Eye For Film >> Movies >> Butt Boy (2019) Film Review
Reviewed by: Jennie Kermode
Meet Chip. He’s just an average middle aged guy who works in computers and has once again failed to get a promotion. He’s about to discover how much he enjoys putting things up his butt.
“Daddy’s going to have his first prostate exam! Yes!” his wife Anne (Shelby Dash) tells their baby in the run-up to this life-changing moment. Chip (played by director Tyler Cornack) isn’t exactly getting any sexual satisfaction from their relationship, and she doesn’t seem to be either, so perhaps it’s only natural that the discovery he makes at the hospital would prompt eager experimentation. it’s one thing to play around with a bar of soap, however – it’s another to lose it in there and, when it doesn’t come out again, simply go looking for more objects to use in the same way.
Going to spectacularly dark places before the opening credits have even begun, Butt Boy is, on one level, just a ludicrously extended joke about a man putting things up his arse (and this is what Cornack seems to be most proud of); on another, it’s a serial killer story large parts of which are seen from the point of view of a man with a compulsion to prey on the most vulnerable individuals he encounters. There’s an astute understanding of addiction at its core and there’s also a lot of comedy drawn from playing around with familiar film tropes in an increasingly absurd context.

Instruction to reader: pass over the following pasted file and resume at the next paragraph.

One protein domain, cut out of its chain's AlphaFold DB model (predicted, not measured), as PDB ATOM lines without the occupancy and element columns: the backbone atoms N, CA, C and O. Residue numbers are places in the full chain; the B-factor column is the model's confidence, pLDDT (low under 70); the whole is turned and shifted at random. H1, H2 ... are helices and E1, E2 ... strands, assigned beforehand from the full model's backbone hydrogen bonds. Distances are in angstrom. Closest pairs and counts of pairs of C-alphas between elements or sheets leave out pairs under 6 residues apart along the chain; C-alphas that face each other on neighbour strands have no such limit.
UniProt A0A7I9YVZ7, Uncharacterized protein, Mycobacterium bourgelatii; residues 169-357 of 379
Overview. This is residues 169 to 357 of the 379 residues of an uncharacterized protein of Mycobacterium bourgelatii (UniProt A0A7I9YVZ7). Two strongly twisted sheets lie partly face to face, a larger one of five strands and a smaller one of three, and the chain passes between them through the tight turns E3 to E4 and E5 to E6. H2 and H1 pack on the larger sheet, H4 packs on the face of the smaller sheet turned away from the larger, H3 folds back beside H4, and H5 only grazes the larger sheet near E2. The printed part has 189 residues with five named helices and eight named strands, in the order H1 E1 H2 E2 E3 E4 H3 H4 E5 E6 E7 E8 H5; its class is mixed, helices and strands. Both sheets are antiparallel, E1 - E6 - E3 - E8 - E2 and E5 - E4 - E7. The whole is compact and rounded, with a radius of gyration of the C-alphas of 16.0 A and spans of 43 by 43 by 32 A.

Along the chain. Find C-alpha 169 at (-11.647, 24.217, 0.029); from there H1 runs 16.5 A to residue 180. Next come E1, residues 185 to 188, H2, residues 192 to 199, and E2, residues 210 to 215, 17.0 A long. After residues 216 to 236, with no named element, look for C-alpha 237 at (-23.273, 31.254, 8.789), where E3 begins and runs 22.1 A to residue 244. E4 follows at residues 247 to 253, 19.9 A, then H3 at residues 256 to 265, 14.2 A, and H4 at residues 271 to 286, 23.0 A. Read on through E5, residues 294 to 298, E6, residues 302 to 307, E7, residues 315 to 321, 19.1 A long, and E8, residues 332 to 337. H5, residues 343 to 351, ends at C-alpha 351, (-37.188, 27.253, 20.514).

Most every killer needs a cop, and here Cornack’s film goes the whole hog. Russell (Tyler Rice) meets Chip at the addiction support group where the latter has sought help for his problem without telling anyone what it really is. Russell’s problem – at least on the surface – is alcohol. He’s also a single, greasy-haired, brown leather jacketed guy who stuffs food into his face in his messy car and wears a perpetual hangdog expression. Becoming suspicious about Chip’s behaviour, he finds himself in a position where he’s going to have to confront his superior with a report that’s unlikely to be believed.
The production values throughout this low budget film are impressively high, with some beautifully filmed sequences; whatever else you think of it, it’s clearly a labour of love. There’s a wonderful economy to the storytelling and whilst some viewers have complained that it’s repetitive in places, a little of that is necessary to establish the cycle of addiction. A nicely designed score helps to build up the sense of pressure created by this in a film that takes viewers to very strange places – until, eventually, something has to give.
There’s a purity about this that allows little room for nuanced responses. Most viewers will either consider it the most inane thing they’ve ever seen or laugh hysterically throughout and subsequently try to force all their friends to watch it. If you’re in the latter camp and you do that at home, just make sure nobody wanders off with the remote control.Reviewed on: 10 Mar 2020
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